- Experiment with Roth Conversions, 72t (SEPP) Distributions, and other advanced strategies
- Model international scenarios
- Track your actual progress over time
- Control where your data is saved, with no link to your real financial accounts
- Self-host your own private deployment if you want
Map out your life
Plans in ProjectionLab are centered around milestones. These are your big picture goals, events, and phases of life. There are some defaults you can use as a starting point, but milestones are flexible and customizable. It’s a good idea to spend a little time thinking about the key events and transitions you want to plan for.
Milestones can be anything from retirement or purchasing a home, to reaching your personal definition of financial independence, having kids, moving to a new state or country, etc. They can even have tax consequences.
Where things get interesting is when you add multiple income streams, expenses, asset purchases/sales, and cash-flow priorities, and then use your milestones as dynamic bindings to control when everything starts and stops. You can even click and drag the slider for one of your milestones and see everything updated in real-time as you move the big decisions around in the timeline.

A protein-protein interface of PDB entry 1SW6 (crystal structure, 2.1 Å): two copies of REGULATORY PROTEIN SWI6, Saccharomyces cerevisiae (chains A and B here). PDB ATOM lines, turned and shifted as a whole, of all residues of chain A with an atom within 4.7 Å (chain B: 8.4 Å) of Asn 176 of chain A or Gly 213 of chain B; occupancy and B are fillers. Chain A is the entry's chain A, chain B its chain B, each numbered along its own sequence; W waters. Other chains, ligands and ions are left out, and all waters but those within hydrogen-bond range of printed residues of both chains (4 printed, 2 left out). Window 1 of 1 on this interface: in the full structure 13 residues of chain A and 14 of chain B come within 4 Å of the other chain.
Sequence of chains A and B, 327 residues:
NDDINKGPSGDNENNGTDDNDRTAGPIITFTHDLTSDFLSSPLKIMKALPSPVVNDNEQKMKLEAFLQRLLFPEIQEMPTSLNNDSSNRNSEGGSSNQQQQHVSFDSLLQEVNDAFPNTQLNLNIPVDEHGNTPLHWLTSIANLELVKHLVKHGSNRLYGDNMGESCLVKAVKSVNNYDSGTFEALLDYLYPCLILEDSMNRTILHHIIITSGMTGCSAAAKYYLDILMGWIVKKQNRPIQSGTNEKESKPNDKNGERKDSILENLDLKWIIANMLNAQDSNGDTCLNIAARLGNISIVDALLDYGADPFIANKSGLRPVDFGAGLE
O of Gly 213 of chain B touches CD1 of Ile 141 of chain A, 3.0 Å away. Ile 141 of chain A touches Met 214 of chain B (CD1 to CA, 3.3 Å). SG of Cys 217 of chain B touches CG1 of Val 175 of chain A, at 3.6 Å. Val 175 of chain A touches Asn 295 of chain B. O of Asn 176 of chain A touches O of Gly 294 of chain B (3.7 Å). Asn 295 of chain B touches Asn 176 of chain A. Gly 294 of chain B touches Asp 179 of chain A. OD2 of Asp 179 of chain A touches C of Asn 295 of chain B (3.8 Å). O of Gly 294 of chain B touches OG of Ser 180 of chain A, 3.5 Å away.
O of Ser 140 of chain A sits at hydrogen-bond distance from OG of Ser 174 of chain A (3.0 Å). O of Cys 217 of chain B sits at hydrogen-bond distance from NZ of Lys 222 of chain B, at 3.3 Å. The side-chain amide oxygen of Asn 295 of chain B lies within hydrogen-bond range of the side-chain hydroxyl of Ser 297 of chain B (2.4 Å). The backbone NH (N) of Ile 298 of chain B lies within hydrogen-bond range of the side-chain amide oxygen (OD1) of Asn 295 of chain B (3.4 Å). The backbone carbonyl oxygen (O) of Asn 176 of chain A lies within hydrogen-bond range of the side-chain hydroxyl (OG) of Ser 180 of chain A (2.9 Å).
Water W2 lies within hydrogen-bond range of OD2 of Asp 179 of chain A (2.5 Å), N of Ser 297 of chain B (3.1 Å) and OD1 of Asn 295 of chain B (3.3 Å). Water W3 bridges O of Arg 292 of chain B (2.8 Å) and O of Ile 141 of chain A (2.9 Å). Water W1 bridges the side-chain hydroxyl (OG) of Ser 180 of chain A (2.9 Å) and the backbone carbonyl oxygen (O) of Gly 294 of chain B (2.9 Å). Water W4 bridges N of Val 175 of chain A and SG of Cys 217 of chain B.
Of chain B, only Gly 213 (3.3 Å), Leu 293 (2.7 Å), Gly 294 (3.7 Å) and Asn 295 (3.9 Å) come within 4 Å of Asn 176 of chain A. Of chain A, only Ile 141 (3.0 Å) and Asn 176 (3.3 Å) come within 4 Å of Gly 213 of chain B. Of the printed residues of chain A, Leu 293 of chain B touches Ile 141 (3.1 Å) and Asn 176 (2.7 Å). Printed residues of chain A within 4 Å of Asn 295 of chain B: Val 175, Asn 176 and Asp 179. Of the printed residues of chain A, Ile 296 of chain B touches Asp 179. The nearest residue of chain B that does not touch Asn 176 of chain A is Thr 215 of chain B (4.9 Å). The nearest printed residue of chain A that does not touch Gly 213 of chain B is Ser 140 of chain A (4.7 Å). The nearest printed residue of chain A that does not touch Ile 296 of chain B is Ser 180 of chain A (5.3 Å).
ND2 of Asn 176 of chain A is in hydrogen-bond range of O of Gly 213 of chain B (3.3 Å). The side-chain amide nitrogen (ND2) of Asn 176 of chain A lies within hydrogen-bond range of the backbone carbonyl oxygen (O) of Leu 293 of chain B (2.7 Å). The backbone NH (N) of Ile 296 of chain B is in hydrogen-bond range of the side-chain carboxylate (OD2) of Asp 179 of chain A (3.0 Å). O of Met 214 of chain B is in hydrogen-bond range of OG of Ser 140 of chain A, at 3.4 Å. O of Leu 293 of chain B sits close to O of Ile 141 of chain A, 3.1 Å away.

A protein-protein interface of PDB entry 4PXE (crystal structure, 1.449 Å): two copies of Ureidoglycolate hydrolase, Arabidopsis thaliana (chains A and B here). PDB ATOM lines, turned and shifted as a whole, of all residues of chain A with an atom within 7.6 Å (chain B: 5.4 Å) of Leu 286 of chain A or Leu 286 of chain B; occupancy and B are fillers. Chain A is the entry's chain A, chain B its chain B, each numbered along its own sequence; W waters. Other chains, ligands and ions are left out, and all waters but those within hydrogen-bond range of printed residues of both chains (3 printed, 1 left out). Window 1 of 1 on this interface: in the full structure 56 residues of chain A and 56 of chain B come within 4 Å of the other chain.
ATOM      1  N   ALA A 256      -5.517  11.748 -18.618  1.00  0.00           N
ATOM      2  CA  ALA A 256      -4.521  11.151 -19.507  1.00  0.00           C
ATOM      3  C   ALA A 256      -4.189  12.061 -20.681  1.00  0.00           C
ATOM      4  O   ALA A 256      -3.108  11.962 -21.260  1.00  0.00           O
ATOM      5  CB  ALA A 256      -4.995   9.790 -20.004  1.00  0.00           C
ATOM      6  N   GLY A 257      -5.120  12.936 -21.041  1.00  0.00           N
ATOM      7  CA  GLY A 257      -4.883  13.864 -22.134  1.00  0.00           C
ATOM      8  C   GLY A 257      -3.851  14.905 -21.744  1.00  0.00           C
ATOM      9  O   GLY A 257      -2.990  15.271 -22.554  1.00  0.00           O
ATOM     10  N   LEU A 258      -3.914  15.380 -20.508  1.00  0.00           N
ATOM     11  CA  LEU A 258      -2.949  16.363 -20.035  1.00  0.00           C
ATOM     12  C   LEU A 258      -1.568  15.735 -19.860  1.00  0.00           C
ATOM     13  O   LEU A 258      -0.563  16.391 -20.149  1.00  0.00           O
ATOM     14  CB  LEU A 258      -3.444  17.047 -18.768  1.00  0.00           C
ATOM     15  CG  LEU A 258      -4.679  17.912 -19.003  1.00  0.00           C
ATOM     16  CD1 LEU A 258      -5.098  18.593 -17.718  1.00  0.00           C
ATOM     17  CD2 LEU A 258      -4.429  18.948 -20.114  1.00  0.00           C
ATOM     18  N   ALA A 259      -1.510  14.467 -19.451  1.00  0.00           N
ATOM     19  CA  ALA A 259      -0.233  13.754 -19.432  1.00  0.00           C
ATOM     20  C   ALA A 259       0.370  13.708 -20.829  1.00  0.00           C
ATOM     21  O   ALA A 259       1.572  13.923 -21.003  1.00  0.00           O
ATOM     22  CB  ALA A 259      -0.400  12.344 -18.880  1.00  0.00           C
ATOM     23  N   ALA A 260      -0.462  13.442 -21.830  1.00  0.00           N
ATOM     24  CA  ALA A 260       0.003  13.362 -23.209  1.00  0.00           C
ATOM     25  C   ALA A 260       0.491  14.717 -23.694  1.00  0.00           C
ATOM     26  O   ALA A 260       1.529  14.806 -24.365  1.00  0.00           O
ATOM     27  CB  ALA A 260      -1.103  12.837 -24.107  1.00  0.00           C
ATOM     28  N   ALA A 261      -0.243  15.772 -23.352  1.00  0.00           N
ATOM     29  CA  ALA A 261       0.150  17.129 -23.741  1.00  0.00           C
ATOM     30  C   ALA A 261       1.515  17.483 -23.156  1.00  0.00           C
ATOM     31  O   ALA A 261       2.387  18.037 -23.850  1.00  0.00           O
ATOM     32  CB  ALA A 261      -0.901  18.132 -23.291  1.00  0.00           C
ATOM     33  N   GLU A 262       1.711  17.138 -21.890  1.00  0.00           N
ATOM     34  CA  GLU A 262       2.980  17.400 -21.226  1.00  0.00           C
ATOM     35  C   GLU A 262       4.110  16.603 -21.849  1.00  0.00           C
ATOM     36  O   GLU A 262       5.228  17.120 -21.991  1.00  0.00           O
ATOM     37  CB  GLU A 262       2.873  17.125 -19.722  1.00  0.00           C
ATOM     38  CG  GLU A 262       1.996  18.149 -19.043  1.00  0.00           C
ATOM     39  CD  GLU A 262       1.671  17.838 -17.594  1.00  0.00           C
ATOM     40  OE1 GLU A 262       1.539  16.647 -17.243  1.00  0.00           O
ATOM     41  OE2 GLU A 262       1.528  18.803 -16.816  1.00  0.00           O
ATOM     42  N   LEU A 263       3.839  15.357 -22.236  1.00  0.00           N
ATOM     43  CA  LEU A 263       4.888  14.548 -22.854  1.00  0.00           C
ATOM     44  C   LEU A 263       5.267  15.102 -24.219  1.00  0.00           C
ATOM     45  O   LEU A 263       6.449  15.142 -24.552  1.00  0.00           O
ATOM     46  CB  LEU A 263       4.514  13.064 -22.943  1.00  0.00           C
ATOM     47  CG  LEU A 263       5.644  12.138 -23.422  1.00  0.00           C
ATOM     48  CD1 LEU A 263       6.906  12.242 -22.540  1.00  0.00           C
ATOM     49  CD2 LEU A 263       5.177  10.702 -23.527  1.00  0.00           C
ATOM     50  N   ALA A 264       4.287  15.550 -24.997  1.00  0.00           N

But we’re getting ahead of ourselves. Let’s do a little modeling!
Let’s make a plan
So you have heard about the surprising power of investing early… how about we see that in action!
We will pretend to be an early career married couple in their mid-twenties with some student loans, currently renting in an HCOL city, and trying to figure out what the future might hold.
Within the Current Finances page, here is what we’ll start with. Some cash savings, two vehicles, a couple small investments, and student loans. I will also take the liberty to point out that there is a dark mode, if you are into that 😎
To make projections for the future, we will create a plan, define a few assumptions, add milestones, income streams, expenses, and cash-flow priorities, pick a tax configuration, and choose a drawdown sequence.